Your Dog May Save You From Cancer


Your Dog May Save You From Cancer

Anyone who has owned a dog will tell you that they sense when things are about to happen. Whether it’s an earthquake or a thunder storm there’s a good chance that your dog will start acting erratically. It’s an interesting fact that this does not just happen to dogs, but to other animals as well.

When China experienced an earthquake in 2008 the animals in the nearby zoo began acting strangely. Peacocks were shrieking, elephants were shaking their heads wildly, zebras were banging themselves on doors, and other animals that should have been taking their naps were pacing erratically.

In 2004 when the Tsunami hit Sri Lanka witnesses claimed that flamingos abandoned their usual breeding grounds in favor of higher elevations, elephants made loud noises and ran to higher ground, dogs could not be enticed out of doors, and zoo animals would not come out of their enclosures. Remarkably, very few animals were found dead as the ones that were able fled to higher ground.

Rather than intuition, researchers believe that animals’ acute sense of hearing and smell helps them to be aware of impending disaster. Changes in the barometric pressure, sounds coming from deep in the earth, and smells of disease are all indicators to the dog that something is wrong.

Researchers have proven that when cancer cells are present in the body it causes a smell to emanate, one that a dog can detect. There are other instances of dogs predicting when their human companions are in trouble; one dog would wake her owner several times a night and upon awakening would discover that her blood sugar level were dangerously low. People who experience seizures have reported that their dog will become agitated and even try to tug them towards the floor, a sure sign that a seizure is about to occur.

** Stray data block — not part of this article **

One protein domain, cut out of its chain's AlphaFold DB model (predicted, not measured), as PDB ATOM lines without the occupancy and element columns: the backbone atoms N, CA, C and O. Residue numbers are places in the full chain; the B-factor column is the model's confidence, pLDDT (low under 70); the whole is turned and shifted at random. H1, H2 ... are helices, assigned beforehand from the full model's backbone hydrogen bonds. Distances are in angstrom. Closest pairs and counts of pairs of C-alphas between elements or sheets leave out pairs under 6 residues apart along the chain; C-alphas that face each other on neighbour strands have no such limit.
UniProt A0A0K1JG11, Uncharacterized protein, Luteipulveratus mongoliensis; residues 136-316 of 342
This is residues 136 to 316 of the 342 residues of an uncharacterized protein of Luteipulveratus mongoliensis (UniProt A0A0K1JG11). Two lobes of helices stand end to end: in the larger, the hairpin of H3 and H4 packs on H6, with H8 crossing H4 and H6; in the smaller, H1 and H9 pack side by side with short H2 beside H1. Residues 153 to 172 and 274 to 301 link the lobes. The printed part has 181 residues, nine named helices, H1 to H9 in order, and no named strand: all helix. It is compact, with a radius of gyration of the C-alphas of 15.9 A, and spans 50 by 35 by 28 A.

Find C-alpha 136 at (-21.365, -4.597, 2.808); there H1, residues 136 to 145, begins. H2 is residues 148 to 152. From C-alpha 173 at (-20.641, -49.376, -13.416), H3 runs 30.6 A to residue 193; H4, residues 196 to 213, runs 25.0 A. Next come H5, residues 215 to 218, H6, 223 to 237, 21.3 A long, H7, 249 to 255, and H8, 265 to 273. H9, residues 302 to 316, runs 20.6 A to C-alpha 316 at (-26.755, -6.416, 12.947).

It’s been proven that predicting cancer at its earliest stage gives the patient their best chance at beating it, and dogs have the ability to smell cancer cells long before tests will confirm the diagnosis. Dogs are now being trained to smell cancer in laboratory settings with the hope that scientists will be able to develop a breath test for patients, which will detect the cancerous cells. There is one instance of a dog in California repeatedly pawing and licking at the breast of its owner; she was later diagnosed with cancer in that same area.  Other research has shown that a dog who was trained to smell cancer through breath testing was accurate 91% of the time and in patients with colon cancer the dog was accurate 97% of the time when smelling stool samples.

The sensory perception of a dog is quite remarkable, as are senses of other animals. Time and again animals have shown us that there are things they can sense and smell that we humans cannot. The next time your pet starts acting strangely you may want to duck and take cover, or make a doctors appointment.

Your Dog May Save You From Cancer Credit Picture License: Franco Folini via photopin cc

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